Sunday, 10 August 2008

Conservation Areas

At the end of July I was off in the campo again and thought I would take
this opportunity to write about that trip while sat in the hammock in our
garden, listening to the men in the workshop across the road from us welding
something together.

The point of this trip was to go and work with our team in Ckara Ckara, and
collect data on different areas of conservation that FH has been working on
in the past and at present. There are two types of conservation areas.
Praderas (grasslands) and Bosque (woods, though for us in the UK it is more
low growing shrubs than tall trees). So why are we wanting to protect them.
Well life in the areas where we work is very hard. The land is not very
fertile and so it is easy to damage it. Because of this there is not much
food around for the livestock to eat and the praderas get easily overgrazed,
so FH has been working with the communities to fencing off areas to help the
praderas recover and then make a management plan for these areas as to how
many animals can be put on them at a given time of year, thus helping to
sustain the areas.

With the Bosques there are not that many around, with some of the species
being quite rare and the people using the wood for cooking. The aim for
these is to reforest parts as well as prevent and or reduce the cutting of
wood from these areas so to slow down the rate of their removal, and
realising they need wood to cook.

Conserving these two areas also help in reducing erosion and thus protecting
the soil and helping to keep nutrients there as well. FH is also doing other
work to reduce erosion like working with the people to build terraces, to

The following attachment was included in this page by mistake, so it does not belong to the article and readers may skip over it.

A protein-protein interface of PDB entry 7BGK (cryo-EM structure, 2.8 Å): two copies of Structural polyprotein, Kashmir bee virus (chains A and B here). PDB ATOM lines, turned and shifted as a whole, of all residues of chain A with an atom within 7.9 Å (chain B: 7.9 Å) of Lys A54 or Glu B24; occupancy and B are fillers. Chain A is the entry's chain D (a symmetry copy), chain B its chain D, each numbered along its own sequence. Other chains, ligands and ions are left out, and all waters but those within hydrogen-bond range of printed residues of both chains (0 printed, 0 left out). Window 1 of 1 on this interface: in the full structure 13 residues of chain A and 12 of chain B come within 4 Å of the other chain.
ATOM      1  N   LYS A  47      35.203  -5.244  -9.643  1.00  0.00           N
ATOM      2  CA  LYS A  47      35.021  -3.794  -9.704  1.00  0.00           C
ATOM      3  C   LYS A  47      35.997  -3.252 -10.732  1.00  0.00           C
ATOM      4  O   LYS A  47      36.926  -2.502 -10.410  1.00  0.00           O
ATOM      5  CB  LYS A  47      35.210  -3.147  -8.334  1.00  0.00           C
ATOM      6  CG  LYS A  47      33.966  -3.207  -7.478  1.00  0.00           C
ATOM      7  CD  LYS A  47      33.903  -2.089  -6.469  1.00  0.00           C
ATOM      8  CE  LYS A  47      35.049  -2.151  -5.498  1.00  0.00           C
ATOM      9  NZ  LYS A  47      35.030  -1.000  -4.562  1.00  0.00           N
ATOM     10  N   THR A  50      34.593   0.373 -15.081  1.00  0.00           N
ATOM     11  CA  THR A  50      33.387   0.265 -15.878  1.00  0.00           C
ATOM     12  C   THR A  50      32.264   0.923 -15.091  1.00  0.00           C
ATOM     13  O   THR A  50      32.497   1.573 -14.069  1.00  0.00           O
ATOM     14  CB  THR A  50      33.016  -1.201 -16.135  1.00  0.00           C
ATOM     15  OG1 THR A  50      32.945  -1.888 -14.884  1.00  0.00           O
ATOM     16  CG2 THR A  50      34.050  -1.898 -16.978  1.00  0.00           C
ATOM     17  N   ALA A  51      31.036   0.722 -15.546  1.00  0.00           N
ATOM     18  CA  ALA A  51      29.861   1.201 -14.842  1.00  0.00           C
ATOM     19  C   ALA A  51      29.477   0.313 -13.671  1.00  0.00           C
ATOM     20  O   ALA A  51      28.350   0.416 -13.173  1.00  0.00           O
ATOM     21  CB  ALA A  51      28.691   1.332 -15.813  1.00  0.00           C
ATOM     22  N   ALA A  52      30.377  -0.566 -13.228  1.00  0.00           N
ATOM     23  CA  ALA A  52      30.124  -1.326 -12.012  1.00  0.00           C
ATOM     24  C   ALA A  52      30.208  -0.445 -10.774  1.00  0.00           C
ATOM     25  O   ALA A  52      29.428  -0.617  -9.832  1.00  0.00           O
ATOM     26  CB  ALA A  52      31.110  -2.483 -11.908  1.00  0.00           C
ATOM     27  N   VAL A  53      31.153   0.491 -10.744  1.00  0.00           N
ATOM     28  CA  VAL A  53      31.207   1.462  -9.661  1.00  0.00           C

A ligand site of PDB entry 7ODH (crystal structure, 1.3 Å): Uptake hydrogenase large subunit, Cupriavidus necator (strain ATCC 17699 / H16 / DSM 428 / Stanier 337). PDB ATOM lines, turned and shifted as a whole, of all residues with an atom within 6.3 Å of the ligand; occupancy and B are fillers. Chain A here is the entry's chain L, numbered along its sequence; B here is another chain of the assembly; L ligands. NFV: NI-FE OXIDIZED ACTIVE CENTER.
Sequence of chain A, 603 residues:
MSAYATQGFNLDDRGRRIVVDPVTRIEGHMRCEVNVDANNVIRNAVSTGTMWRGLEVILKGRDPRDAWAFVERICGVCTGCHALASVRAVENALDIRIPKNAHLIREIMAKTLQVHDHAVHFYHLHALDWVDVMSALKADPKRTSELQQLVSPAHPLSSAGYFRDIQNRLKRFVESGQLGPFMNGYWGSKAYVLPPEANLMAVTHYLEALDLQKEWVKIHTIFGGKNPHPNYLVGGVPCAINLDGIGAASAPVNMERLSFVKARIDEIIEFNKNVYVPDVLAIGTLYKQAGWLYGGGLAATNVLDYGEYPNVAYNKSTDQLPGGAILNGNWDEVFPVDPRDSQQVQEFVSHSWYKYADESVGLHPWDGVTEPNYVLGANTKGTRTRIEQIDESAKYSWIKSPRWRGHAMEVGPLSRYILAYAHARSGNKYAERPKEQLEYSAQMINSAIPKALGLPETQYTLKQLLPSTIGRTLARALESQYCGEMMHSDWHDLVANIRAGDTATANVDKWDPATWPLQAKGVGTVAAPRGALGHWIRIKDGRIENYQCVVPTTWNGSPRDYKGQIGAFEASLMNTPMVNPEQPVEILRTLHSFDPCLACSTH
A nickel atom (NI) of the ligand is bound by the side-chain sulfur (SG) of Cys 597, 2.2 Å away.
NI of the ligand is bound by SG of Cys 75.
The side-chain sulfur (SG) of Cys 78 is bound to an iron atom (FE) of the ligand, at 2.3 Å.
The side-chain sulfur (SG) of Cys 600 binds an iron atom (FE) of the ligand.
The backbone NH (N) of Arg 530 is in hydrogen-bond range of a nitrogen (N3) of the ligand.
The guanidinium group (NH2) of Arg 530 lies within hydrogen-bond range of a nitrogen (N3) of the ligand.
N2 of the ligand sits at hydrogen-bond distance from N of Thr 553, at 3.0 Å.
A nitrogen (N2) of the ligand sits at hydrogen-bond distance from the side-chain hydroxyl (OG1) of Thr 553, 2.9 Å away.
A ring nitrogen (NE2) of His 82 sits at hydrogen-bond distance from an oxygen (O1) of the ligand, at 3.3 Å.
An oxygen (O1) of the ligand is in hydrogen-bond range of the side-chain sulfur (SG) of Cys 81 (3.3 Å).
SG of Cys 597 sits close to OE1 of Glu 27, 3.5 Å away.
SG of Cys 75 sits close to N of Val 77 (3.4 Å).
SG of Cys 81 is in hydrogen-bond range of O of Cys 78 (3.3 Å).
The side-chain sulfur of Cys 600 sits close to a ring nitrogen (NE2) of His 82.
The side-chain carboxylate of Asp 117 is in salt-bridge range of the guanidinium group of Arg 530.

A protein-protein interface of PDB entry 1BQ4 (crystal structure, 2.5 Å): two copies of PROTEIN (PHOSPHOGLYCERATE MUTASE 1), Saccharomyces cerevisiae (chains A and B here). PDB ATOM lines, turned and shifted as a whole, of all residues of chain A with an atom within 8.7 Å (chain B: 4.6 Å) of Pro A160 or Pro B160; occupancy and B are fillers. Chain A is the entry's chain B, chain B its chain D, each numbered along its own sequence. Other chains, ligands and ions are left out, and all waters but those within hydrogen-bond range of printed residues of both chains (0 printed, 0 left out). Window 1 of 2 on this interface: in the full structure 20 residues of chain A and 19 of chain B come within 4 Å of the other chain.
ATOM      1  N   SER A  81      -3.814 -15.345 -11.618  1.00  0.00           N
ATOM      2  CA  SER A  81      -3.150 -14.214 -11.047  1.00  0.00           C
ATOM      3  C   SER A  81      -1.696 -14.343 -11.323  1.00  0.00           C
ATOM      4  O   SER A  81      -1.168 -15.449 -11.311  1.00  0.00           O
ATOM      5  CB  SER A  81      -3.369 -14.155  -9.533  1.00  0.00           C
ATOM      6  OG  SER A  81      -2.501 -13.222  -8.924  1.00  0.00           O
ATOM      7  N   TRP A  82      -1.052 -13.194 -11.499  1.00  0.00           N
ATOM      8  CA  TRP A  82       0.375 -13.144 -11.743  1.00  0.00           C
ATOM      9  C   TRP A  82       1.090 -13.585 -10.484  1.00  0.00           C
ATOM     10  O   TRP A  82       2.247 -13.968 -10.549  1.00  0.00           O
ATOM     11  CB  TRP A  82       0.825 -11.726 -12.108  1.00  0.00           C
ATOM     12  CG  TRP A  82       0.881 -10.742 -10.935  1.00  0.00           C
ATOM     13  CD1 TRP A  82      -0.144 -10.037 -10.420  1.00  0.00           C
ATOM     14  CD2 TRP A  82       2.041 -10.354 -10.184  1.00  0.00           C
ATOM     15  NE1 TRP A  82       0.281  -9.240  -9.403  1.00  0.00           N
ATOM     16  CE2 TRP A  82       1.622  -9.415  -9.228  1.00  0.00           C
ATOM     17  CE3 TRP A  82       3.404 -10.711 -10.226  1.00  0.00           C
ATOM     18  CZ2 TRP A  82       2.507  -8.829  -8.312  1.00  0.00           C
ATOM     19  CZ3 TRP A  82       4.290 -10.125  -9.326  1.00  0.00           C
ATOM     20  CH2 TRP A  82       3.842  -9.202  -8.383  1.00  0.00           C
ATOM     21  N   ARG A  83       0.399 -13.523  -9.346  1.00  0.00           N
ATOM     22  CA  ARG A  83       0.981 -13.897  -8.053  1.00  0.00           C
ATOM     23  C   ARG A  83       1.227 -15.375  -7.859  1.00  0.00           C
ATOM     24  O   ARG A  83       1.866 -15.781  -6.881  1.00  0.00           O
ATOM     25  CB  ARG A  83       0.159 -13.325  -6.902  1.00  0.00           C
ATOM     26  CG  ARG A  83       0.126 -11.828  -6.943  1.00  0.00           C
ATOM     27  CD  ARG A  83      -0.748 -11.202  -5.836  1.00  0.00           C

retain the soil when the rains come and provide better areas to plant crops
in rather than on very steep slopes. They are also working with the
communities to put in channels that collect the rain helping it to soak into
the ground and prevent it from running straight off the hills taking the
soil with it.

On the whole these seem to work well but there is always the constant
challenge helping the comunities see the benefit of these areas and changing
there mind set so they mantain the fences and manage how many livestock they
put in them.

We were in this area for two days and travelled around a lot to get to the
different areas and then walked a lot. Using the GPS to collect data for the
permeter of the area, collecting information of the different types of
vegetation that is present and drawing a map for the different zones of
vegetation so in the office I could make a map of the area to be put with
the report for how to help manage the area.

This is the highest area where we are working 3500m or more above sea level
so the air is thin with not much oxygen around. This made walking up some of
the hills a challenge but one which I enjoyed. For one of them it was only a
200m asent but it was enough to make my heart and lungs work hard and need
plenty of stops. But from the top of the hill the view was worth it as we
walked around the permeter of a pradera.

This is an area called Canchas Blancas where FH is working. I was standing on a hill 4177 metres above sea level.

It was also very cold and windy up there as it is winter here at present and we passed through a number of frozen or thrawing rivers, one of which I fell into and had a cold wet leg for the rest of the morning.

A herd of Llamas we passed on our way into the campo, with bright colourd wool on their ears!! Not sure why, may be to show ownership of the Llamas

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